He brought her home without having any access to notes, the promised meeting, or even so much as a fridge magnet with a checklist of things to look out for.

He awaited the home visit scheduled for the 13th April. Someone popped in. They were lovely, chatty, ‘busy’ and apologetic that they couldn’t stay long enough to conduct the meeting.  They promised someone would be over later this week.

Meanwhile, we are left not knowing the best way to help Claire, no idea of the short, medium or long-term strategy. We have read from the excellent Mind resource that in order to manage her condition she ought to receive medication, talking therapy, physical exercise and – ideally – a creative outlet. We don’t know if her condition makes her either willing or able to do any of these things.

We assume a mother wouldn’t be sent home to her children unless she could resume full parental responsibility. No professional has said otherwise. Still,  those closest to Claire don’t think she seems quite herself yet so Dan is taking a further six weeks off work, just to be sure – well, as sure as anyone can be with no medical training and no reliable channel of support and communication.

We *think* she will now go back to having her medication provided for free.

We *think* she will have some reprieve from the stress of having to find paid employment – there should now be a small (ever decreasing) pot of benefits available to her.

But we don’t know much more.

I don’t even know that it is my place to tell this story – I strongly suspect it is not. But I’m emboldened by Prince Harry, Heads Together and Bryony Gordon’s Mad World  podcast series. Apologies if I am speaking out of turn, but I want to play my small part in removing the stigma around mental illness.

Maybe when words start flowing, cohesive actions will follow – I hope that now you have read my tale, you don’t begrudge me for trying anything I can in order to achieve that.

5 thoughts on “A Tale From The Edge of a Mental Health Crisis

  1. Jo says:

    Dear Abby firstly I’d like to say how terribly sad I feel for you, your SIL, her man and children. You’ve really held back on what this earthquake is doing to your family but I can imagine all too easily.
    Last year my 5′ something niece rugby tackled her two beefy 6’5 relations who arrived at her grandparents house when she went haywire at 5 am and left one of them with a bloody face. In her first placement in a secure unit she was attacked by a fellow patient in a mixed ! ward and left with a bloody nose. Even a few hours there left me reeling from the experience. Several months later she was released by now without a job and back living with her mother where she is still. At least she doesn’t have 3 young children.
    I’ve dealt with other psychotic incidents in the past and empathise with your initial reluctance to talk about mental health in the family. For what it’s worth I feel Claire is one of the ‘lucky’ ones to have you in her life and others who care deeply. I can hear how badly rattled you’ve been though and it’s clearly an ongoing thing for you all. Trumpet blast for the headteacher and police – thank goodness for them. Really hope your new boss is as understanding. You’ll hear this from others but I just wanted to remind you to somehow find an hour or even half an hour a day for yourself. Without the kids – a walk in the park, shouting in a closed car, a rant to a close friend. Do tell me to fuck off politely if it seems impossible, I think writing this post and others like it is important. It all helps Claire, my niece and the millions of others this happens to every day. So thank you. Jo X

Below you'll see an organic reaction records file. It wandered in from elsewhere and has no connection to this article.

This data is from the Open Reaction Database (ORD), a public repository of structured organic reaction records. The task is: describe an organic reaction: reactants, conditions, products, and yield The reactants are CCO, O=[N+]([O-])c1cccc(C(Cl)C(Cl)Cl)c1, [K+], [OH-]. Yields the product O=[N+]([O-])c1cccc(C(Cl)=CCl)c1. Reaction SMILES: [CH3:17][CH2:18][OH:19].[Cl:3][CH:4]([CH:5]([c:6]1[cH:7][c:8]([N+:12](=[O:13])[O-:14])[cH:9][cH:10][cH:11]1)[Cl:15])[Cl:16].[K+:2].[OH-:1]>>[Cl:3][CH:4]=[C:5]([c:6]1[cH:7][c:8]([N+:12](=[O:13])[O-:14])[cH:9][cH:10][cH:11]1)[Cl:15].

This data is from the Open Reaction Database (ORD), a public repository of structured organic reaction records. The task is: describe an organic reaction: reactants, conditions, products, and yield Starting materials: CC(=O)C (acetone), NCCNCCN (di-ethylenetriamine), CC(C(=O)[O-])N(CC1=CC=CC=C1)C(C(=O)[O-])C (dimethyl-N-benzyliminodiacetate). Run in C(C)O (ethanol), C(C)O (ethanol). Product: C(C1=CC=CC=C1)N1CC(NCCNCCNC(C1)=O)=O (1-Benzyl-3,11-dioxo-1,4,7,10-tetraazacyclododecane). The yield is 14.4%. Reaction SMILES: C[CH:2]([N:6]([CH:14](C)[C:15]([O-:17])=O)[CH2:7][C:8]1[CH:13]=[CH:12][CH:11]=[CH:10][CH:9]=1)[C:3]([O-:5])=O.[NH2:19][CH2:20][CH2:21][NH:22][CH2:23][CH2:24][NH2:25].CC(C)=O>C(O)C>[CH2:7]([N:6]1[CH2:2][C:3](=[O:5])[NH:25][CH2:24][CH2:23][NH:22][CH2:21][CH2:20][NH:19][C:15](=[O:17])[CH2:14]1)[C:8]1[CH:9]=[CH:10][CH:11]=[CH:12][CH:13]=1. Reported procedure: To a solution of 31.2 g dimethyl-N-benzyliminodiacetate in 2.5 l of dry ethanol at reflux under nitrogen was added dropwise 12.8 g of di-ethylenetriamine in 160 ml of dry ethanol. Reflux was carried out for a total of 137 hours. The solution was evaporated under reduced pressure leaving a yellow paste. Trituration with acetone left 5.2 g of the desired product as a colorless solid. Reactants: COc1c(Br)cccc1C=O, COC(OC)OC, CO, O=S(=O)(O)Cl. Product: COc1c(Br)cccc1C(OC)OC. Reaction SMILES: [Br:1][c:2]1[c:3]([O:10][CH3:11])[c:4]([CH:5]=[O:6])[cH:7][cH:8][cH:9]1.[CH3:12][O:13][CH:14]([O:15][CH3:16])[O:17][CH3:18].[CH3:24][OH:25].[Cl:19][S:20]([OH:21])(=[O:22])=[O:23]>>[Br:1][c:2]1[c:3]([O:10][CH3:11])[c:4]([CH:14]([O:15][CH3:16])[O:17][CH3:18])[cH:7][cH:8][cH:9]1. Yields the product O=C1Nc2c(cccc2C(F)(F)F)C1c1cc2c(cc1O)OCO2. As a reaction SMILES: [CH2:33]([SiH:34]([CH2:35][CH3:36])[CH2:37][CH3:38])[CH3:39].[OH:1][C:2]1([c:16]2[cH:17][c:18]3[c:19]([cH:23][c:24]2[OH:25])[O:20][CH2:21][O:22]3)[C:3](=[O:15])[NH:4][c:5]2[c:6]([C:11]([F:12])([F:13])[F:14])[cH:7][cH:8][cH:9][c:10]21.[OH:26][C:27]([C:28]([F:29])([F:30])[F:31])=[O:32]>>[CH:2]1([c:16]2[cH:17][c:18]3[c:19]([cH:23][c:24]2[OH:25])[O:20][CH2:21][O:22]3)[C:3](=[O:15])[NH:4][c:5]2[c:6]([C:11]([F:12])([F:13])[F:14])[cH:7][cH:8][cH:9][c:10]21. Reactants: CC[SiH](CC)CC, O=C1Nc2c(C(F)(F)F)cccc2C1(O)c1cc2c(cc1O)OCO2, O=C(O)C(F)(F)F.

Liked by 1 person

  2. Clare Flourish says:

    On benefits, they depend on her work over the last three years, paying national insurance. If Dan is off work, they may be entitled to means tested benefits. Disability benefits depend on whether it is long term, over the next six months I think.

    A friend is not talking therapy, but the talking therapy may be you. Good luck to all of you.

    Like

  3. shortfield9 says:

    Oh my goodness – thank you for writing this. It will surely help. We are also trying to get help for my 12 year old granddaughter; contradictory advice, lack of joined up thinking and appropriate facilities seem to be the order of the day. We will continue to try to get help for her and us.

    I do hope your sister in law and your families get the help you need and deserve. We will put our combined efforts into making our voices heard. All our love to you and your families. Stephanie

    Like

  4. sabretoothedchickenstour says:

    Sorry to hear about the hardship of going through this situation. All we can do is the best we can with what we have got and our efforts to acquire any resources which may help us move positively forward. Sounds like you are all lucky to have each other & the help of others in your community. Wishing you all, especially Claire, health and happiness in the journey ahead.

    Like

Tell me what you're thinking

Fill in your details below or click an icon to log in:

WordPress.com Logo

You are commenting using your WordPress.com account. Log Out / Change )

Twitter picture

You are commenting using your Twitter account. Log Out / Change )

Facebook photo

You are commenting using your Facebook account. Log Out / Change )

Google+ photo

You are commenting using your Google+ account. Log Out / Change )

Connecting to %s